HP-41 Navigation PAC question



#9

Hi all,

To the sailors out there, I've been asked if there is any need to update the HP-41 Navigation PAC programs with new Nautical Almanac data of Declination and Sideral Hour Angle.

I've been told that these data slightly change along the years.

Since a have little-to-no idea about what these terms may mean, I'd really appreciate any knowledgeable advice.

Thanks for your attention and best wishes.

Diego.


#10

Not really a sailor, but an astronomer!

Due to the precession of the Earth, the apparent position of stars in the sky with respect to the Earth-based lat/lon system changes slowly and systematically as the years go by. The annual change is around 1 arcminute per year - comparable to the accuracy that a really good sextant user might hope to achieve.

So, if you are worried about running aground at the nautical mile level, you do need current star positions.

I have no idea - does the Nav Pac apply precession? If it does, it should more-or-less stay up to date for quite a while.

There is also proper motion of stars (they move around in space), but this is at the arcsecond per year level (generally, much less) so you shouldn't have to worry about this for a century or more!

#11

I'm not a sailor but I have used a nautical almanach and a sextant on a layman's basis. As far as I know the Nav Pac has an eternal almanach programmed in its ROM. For instance, the manual says on page 39 "What is the declination of Polaris on 1 Jan 1980? What will it be on 1 Jan 2080?"

See TOS for details on the Nav Pac manual.


Edited: 23 Feb 2012, 3:41 a.m. after one or more responses were posted


#12

Hi, Dave, Alexander,

Thanks for your comments, I've sent them to my friend and hope they clarify his doubts.

Best wishes from Hispaniola island.

Diego.

#13

Hi Diego,

I can only second what Dave and Alexander posted. However, I once compared the star positions computed by the eternal almanach of the NAV-Pack to those in a current release of the "Nautical Year-Book", the german version of the alamanach for celestial navigation. I noticed that they deferred by a couple of arc-minutes.

Regarding navigation accuracy that may not be too significant, at least not on open sea. Since star positions vary only slowly, a position fix computed using multiple star sightings should not be off by too much. It may be different once you get close to shore though.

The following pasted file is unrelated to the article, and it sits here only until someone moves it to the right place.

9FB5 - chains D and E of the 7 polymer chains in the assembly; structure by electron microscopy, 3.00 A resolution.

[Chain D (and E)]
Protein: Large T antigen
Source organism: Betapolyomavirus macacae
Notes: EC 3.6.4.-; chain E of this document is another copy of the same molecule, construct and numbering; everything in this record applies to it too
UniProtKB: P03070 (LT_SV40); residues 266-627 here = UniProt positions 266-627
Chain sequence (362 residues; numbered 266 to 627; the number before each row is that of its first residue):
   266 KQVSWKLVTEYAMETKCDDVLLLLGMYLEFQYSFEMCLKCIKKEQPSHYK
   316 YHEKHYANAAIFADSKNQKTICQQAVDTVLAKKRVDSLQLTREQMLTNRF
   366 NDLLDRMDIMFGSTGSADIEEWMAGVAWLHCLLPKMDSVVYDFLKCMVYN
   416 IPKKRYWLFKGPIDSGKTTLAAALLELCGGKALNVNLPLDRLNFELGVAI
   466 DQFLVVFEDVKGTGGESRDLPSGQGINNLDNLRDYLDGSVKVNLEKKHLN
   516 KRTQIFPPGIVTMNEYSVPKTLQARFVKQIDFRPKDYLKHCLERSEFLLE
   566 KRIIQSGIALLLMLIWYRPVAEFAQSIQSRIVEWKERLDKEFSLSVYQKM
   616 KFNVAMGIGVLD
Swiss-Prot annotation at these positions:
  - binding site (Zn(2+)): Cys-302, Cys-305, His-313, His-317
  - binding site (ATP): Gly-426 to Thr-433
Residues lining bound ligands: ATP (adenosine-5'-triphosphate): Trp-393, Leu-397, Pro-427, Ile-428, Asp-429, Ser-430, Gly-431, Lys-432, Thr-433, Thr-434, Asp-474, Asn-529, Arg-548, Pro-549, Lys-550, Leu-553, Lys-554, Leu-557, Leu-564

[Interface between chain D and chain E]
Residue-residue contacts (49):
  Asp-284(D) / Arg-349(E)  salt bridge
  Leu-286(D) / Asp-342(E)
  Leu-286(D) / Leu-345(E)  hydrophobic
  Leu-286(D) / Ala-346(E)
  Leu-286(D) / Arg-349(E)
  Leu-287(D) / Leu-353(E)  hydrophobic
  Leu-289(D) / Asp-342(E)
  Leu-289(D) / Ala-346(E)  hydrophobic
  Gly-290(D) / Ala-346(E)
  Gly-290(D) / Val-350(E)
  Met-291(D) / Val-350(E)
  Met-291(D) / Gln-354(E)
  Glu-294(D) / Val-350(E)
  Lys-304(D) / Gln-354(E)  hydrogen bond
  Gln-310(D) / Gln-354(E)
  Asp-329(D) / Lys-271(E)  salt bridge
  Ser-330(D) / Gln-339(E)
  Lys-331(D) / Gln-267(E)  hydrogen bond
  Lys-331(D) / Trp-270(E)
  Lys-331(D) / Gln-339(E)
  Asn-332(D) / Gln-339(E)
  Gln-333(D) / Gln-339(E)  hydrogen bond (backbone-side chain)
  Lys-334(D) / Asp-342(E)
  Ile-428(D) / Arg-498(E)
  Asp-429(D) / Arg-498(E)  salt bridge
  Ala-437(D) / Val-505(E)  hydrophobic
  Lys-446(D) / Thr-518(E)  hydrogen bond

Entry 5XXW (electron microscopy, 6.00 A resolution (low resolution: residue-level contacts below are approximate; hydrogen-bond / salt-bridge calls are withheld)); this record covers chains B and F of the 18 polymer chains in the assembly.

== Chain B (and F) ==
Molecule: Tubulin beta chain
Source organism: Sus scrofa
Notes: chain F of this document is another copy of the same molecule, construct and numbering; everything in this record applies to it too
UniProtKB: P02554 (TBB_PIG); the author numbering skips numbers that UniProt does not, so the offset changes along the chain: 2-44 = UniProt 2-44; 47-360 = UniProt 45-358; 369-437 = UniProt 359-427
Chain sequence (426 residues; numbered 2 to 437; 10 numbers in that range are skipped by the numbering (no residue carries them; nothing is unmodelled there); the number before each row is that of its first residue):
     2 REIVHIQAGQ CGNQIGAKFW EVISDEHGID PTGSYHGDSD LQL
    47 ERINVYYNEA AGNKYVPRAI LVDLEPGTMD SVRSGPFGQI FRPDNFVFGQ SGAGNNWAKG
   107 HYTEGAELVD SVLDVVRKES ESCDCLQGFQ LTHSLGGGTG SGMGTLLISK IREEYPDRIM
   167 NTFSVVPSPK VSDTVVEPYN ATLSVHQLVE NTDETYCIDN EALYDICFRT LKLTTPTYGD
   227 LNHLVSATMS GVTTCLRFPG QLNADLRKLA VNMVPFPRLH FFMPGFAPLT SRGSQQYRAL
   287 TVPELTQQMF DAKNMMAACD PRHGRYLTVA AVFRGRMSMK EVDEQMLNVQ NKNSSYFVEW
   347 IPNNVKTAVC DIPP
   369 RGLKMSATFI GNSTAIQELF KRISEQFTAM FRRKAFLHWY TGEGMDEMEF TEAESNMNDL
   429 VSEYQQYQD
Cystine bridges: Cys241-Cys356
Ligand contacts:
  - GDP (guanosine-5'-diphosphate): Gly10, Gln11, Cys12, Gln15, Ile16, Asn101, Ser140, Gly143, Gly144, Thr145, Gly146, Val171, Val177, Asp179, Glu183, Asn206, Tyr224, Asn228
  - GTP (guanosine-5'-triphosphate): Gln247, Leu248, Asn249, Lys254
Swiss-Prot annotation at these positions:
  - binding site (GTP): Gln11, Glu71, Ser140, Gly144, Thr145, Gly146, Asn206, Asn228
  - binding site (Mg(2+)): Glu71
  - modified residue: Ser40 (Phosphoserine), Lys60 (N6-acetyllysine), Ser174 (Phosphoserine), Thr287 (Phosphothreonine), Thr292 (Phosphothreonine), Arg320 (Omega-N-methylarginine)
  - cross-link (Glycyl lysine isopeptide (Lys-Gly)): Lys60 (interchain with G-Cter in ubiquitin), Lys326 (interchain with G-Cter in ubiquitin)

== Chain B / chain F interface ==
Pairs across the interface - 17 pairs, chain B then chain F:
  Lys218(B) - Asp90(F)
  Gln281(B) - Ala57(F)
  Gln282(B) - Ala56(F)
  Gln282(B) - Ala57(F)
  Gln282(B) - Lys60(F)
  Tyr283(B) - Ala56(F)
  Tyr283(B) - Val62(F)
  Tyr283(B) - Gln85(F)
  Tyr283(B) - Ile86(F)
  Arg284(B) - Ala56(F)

However, I'm just an "armchair" celestial navigator doing some backdoor sun-sightings for fun. Never managed to do star sightings with my do-it-yourself sextant since the city backlight is just too brigth and it does not have a telescope. So maybe it is a good idea to verify this by someone who is more experienced with using celestial navigation out on the open sea...

Best regards,
Timo


#14

Hi Timo,

you're using a DIY cardboard sextant like I did? I purchased that thing from AstroMedia some years ago and it was fun!


#15

Hi Alexander,

yep, that's the one I've meant. ;)

Was really fun to build and it is good enough to produce a usable position using the Noon-Sighting method. Unfortunately, it is quite unlikely that I will ever come to test my skills out on the ocean...

But then again - maybe my stomach will be quite thankful for that!

Cheers,
Timo

#16

Quote:
However, I once compared the star positions computed by the eternal almanach of the NAV-Pack to those in a current release of the "Nautical Year-Book", the german version of the alamanach for celestial navigation. I noticed that they deferred by a couple of arc-minutes.

That seems rather big. Assuming the initial star positions (probably for either 1950 or 2000) are correct (can you compare those? Bright star positions are all known to MUCH, MUCH better than an arcsecond), almost any precession algorithm should be good to well under an arcminute with a few simple equations. (To do better than about 20 arcseconds for an instantaneous star position, you also have to account for the (non-circular) orbit of the Earth and how that affects the aberration of starlight.)

Does anybody have a description of the precession formulas?


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